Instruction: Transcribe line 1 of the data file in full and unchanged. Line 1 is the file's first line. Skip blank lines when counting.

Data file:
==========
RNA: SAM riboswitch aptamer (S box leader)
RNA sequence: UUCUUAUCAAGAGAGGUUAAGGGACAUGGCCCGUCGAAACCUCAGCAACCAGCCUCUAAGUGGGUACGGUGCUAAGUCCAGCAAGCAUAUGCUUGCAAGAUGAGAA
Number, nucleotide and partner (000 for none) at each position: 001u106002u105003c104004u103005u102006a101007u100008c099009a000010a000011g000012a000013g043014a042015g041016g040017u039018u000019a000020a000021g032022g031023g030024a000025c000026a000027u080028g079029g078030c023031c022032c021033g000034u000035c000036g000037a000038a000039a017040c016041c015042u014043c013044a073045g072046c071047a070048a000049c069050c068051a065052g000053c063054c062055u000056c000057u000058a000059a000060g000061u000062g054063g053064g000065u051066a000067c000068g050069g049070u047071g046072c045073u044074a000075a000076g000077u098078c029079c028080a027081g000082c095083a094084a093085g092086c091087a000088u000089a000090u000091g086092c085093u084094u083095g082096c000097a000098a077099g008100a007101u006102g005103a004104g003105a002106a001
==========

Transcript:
RNA: SAM riboswitch aptamer (S box leader)